Quiet Start to Groundhog’s Day — Eye on Bernanke

February 2, 2012

The dollar shows minimal overnight movement.  It’s up 0.2% and 0.1% against the Swiss franc and euro but down 0.1% relative to the yen, loonie, Aussie dollar, kiwi and yuan.  Sterling is stable against the greenback.

There were some big stock market rallies in Asia, but European bourses show little change after poor Spanish labor statistics were released.  Share prices went up 2.4% in China, 2.3% in The Philippines, 2.0% in Hong Kong, 1.4% in Taiwan, 1.3% in Indonesia and South Korea, 1.0% in Australia and 0.8% in Japan and India.  The Paris Cac is unchanged.  The German Dax edged 0.1% firmer, while the British Ftse lost 0.3%.

Among 10-year sovereign debt yields, German bunds slid two basis points, British gilts rose a basis point, and the Japanese JGB is unchanged at 0.96%.

Oil prices eased 0.7% to $96.96 per barrel, while gold ticked 0.1% higher to $1750.90 per ounce.

There is still no finalized Greek rescue deal.  Chinese officials reiterated the view that they wish to see greater structural reform before committing major financial support to help solve Europe’s debt crisis.  Spain reported a 177.4K monthly leap (4.0%) in unemployment for January

The National Bank of Romania implemented a third 25-basis point rate cut since November in a mostly anticipated move.  The rate becomes 5.5%.  Romania released producer prices earlier today, showing such up 0.4% on month in December and 7.0% higher than a year earlier.

This just in… The Czech central bank left its key interest rate steady as expected at a record low of 0.75%, where such has been mired for the past 21 months.

Producer prices in the euro area slipped 0.2% in December and to a 12-month increase of 4.3% from 5.4% in November.  Energy prices were 9.5% higher than at end-2010, while all other producer prices gained 2.6% collectively on year.  December’s PPI was 0.1% below its 4Q11 average level.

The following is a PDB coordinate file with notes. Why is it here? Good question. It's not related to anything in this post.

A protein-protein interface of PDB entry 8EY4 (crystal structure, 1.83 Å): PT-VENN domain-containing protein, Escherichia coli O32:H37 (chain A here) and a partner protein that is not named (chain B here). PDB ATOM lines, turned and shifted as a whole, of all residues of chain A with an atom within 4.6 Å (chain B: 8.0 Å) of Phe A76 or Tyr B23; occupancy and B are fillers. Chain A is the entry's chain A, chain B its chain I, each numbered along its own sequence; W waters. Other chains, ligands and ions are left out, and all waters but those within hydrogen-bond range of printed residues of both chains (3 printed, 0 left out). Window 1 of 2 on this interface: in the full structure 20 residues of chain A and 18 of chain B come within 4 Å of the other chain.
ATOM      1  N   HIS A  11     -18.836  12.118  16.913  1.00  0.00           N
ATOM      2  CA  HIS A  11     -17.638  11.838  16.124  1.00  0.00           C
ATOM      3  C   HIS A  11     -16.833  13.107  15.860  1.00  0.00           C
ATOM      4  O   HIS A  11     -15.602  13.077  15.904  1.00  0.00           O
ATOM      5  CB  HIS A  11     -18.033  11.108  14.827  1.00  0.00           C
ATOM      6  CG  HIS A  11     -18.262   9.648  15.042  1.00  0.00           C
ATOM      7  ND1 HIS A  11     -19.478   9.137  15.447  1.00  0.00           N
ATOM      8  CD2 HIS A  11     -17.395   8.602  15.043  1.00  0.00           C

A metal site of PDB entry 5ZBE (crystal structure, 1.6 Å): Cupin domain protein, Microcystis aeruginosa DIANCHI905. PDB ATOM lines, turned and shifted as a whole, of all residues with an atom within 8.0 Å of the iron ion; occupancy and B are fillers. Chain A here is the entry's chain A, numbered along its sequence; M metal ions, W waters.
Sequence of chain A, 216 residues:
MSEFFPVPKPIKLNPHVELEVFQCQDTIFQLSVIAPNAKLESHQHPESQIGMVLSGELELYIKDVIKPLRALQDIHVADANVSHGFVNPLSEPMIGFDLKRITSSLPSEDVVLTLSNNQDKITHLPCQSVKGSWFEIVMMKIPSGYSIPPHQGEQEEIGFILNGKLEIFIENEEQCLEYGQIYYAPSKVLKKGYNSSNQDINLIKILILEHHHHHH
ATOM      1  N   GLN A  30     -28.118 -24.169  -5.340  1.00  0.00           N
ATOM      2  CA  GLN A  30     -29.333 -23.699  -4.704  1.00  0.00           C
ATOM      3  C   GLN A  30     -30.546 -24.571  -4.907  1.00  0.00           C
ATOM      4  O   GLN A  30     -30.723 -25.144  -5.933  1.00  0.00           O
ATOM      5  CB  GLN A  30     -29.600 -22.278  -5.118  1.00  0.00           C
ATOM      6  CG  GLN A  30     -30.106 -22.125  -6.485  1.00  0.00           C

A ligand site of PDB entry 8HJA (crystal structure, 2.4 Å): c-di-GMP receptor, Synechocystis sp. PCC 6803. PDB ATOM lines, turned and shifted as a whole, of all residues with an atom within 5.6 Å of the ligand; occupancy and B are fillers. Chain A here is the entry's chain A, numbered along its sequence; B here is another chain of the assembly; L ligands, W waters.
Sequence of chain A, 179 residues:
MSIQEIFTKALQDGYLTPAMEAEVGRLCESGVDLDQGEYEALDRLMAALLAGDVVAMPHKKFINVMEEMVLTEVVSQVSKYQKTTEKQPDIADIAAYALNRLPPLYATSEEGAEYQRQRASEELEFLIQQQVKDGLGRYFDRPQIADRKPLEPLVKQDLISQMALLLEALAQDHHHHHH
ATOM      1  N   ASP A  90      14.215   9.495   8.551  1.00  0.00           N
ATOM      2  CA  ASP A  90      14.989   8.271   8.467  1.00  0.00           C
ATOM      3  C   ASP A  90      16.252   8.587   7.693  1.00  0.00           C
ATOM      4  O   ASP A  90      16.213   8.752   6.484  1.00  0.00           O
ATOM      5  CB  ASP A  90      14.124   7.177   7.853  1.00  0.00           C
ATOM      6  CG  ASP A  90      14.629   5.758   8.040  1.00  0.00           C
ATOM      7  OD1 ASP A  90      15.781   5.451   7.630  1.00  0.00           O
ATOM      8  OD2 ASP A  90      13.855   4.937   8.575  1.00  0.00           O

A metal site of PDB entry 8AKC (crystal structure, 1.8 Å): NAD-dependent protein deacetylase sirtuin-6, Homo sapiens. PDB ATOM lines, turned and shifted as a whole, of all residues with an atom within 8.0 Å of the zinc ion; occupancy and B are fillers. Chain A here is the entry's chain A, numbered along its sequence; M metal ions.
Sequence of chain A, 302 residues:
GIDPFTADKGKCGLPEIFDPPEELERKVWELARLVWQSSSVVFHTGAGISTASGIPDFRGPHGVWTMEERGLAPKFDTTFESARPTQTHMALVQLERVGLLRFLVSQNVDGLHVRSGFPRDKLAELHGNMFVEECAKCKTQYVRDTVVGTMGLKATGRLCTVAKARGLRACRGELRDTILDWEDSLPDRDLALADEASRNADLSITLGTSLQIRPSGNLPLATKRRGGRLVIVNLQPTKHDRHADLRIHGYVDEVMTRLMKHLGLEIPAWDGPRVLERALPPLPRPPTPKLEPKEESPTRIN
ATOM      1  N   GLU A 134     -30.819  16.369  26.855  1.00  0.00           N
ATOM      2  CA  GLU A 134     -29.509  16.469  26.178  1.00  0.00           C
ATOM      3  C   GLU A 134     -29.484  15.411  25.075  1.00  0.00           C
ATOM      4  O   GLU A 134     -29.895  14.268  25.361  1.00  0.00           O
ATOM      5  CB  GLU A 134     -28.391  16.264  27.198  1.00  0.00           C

The Swiss trade surplus narrowed again, printing at CHF 2.07 billion last month, down 29.7% from the November surplus.  There was a CHF 23.8 billion surplus in 2011, 22% greater than in 2010.

Britain’s construction sector purchasing managers index printed lower at 51.4, showing the slowest expansion rate in four months.

Japan’s monetary base in January was 15.0% higher than a year before.  Such had risen by a similar 15.2% in calendar year 2011.  Stock and bond transactions last week generated a JPY 1.5 trillion capital outflow, which was much greater than the JPY 354 billion outflow in the prior week of January 21.

The volume of Hong Kong retail sales in December was 17.1% higher than a year earlier.  Real sales advanced 18.4% in 2011 as a whole.  These results were a little more buoyant than anticipated.

The Australian trade surplus widened to a 3-month high in December of AUD 1.71 billion and exceeded expectations by around 10%.  Australian building permits fell by 1.0% in December and posted an on-year plunge of 24.5% after dropping 18.9% in the year to November. New Zealand commodity prices rose 1.2% last month, reaching a 9-month high.  A 13% on-year increase in New Zealand building permits still left such at an historically depressed level.

South African motor vehicle sales were 7.0% higher in January than a year before.

In later Wednesday North American developments, the United States reported an 11% increase in motor vehicle sales for January.  The Canadian manufacturing purchasing managers index dived 3.4 points to 50.6, implying a near stall in expansion there.  J.P. Morgan’s compilation of a global manufacturing PMI climbed to 0.7 points to 51.2, the strongest rate of expansion since June 2011.  Production and new business each rose.  And Facebook’s initial IPO resulted in a $100 billion valuation for the company and put co-founder Mark Zuckerberg share at $28.4 billion.

The Fed will be back in the news today.  Dallas and Chicago regional presidents Fisher and Evans are slated to speak, but the main attraction will be Chairman Bernanke’s testimony before the House Budget Committee.  Scheduled U.S. data include quarterly productivity and unit labor costs as well as weekly jobless insurance claims. 

Copyright 2012, Larry Greenberg.  All rights reserved.  No secondary distribution without express permission.

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